Martin Griffin

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Transglutaminases (Tgases) are a widely distributed group of enzymes that catalyse the post-translational modification of proteins by the formation of isopeptide bonds. This occurs either through protein cross-linking via epsilon-(gamma-glutamyl)lysine bonds or through incorporation of primary amines at selected peptide-bound glutamine residues. The(More)
Specific association of tissue transglutaminase (tTG) with matrix fibronectin (FN) results in the formation of an extracellular complex (tTG-FN) with distinct adhesive and pro-survival characteristics. tTG-FN supports RGD-independent cell adhesion of different cell types and the formation of distinctive RhoA-dependent focal adhesions following inhibition of(More)
The expression of the protein crosslinking enzyme tissue transglutaminase (TG2, tTG), the ubiquitous member of transglutaminase family, can be regulated by multiple factors. Although it has been suggested that TG2 can be involved in apoptotic cell death, high levels of enzyme have also been associated with cell survival in response to different stimuli.(More)
This review summarises the functions of the enzyme tissue transglutaminase (TG2) in the extracellular matrix (ECM) both as a matrix stabiliser through its protein cross-linking activity and as an important cell adhesion protein involved in cell survival. The contribution of extracellular TG2 to the pathology of important diseases such as cancer and fibrosis(More)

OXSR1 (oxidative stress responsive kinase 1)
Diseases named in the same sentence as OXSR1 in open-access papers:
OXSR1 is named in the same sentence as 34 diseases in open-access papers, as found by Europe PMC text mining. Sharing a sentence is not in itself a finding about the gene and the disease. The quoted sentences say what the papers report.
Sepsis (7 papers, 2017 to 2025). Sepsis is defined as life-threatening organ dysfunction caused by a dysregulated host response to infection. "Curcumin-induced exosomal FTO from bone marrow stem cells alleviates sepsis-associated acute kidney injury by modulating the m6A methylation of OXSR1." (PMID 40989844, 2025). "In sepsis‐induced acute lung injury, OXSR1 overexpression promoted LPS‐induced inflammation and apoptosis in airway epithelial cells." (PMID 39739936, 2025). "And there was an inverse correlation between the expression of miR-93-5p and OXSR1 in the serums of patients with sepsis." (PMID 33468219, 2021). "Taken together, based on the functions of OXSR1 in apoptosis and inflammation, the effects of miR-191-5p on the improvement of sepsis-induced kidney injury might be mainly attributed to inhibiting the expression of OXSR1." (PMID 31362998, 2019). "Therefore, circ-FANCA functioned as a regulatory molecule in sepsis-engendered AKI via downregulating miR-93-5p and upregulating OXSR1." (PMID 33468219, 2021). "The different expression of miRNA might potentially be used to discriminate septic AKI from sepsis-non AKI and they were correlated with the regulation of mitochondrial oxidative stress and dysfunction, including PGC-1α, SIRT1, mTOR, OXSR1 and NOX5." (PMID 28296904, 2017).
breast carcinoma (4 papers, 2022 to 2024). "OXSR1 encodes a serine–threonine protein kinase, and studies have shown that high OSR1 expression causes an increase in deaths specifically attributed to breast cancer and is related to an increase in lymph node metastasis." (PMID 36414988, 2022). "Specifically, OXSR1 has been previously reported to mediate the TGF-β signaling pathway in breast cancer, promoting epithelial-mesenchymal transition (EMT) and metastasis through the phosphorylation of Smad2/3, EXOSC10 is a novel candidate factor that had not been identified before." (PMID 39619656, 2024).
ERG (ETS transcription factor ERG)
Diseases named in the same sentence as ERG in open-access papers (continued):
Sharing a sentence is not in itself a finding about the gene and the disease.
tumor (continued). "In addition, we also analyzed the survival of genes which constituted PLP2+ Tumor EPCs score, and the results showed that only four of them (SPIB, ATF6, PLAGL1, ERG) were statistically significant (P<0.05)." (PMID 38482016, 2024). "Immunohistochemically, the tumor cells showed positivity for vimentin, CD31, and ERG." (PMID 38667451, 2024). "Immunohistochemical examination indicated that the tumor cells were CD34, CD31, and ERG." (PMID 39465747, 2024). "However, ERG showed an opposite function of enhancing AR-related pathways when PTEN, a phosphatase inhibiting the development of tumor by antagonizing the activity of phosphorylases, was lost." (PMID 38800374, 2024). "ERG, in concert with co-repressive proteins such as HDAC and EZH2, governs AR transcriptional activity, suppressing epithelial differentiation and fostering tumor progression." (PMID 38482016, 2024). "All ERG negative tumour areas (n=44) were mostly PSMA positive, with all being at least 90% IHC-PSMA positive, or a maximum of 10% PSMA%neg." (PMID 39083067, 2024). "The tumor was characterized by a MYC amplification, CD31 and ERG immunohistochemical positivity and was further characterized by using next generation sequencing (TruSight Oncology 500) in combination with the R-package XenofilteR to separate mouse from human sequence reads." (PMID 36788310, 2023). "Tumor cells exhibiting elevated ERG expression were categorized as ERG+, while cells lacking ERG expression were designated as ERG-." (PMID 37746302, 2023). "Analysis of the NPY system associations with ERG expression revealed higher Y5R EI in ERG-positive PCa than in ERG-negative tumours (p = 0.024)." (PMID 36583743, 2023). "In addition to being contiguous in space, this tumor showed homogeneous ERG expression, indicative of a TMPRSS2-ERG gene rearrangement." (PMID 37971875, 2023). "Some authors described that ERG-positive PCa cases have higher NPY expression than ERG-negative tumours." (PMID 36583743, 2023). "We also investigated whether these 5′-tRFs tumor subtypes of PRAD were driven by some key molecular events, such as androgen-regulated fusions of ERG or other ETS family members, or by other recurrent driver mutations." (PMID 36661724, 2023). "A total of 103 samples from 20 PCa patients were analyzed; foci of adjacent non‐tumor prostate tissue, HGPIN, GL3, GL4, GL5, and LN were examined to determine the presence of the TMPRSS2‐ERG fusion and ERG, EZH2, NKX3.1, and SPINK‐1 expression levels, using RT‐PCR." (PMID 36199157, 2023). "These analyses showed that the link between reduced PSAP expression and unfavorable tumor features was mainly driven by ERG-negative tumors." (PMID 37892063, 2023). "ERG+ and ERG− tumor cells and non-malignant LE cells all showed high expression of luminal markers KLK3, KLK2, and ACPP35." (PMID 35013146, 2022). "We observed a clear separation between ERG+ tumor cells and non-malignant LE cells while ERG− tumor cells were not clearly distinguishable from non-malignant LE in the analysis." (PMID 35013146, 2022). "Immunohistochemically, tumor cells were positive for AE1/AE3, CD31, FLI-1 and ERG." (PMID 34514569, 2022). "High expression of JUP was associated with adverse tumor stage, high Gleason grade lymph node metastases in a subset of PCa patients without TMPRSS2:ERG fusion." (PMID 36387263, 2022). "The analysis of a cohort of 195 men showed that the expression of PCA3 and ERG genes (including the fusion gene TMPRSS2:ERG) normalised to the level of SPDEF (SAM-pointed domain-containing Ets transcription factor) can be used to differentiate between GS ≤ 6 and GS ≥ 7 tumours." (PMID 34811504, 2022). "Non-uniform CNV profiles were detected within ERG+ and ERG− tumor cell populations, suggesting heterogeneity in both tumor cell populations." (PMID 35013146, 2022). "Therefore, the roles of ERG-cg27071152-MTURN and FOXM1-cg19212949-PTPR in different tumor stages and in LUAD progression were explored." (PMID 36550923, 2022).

Tissue transglutaminase (tTG) is a Ca(2+)-dependent enzyme which cross-links proteins via epsilon(gamma-glutamyl)lysine bridges. There is increasing evidence that tTG is involved in wound repair and tissue stabilization, as well as in physiological mechanisms leading to cell death. To investigate the role of this enzyme in tissue wounding leading to loss of(More)
A complex series of events involving inflammation, cell migration and proliferation, ECM stabilisation and remodelling, neovascularisation and apoptosis are crucial to the tissue response to injury. Wound healing involves the dynamic interactions of multiple cells types with components of the extracellular matrix (ECM) and growth factors. Impaired wound(More)
Collagen, type I, is a highly abundant natural protein material which has been cross-linked by a variety of methods including chemical agents, physical heating and UV irradiation with the aim of enhancing its physical characteristics such as mechanical strength, thermal stability, resistance to proteolytic breakdown, thus increasing its overall(More)
In fibrotic conditions increases in TG2 activity has been linked to an increase in the deposition of extracellular matrix proteins. Using TG2 transfected Swiss 3T3 fibroblasts expressing TG2 under the control of the tetracycline-regulated inducible promoter, we demonstrate that induction of TG2 not only stimulates an increase in collagen and fibronectin(More)
Increasing evidence suggests that tissue transglutaminase (tTGase; type II) is externalized from cells, where it may play a key role in cell attachment and spreading and in the stabilization of the extracellular matrix (ECM) through protein cross-linking. However, the relationship between these different functions and the enzyme's mechanism of secretion is(More)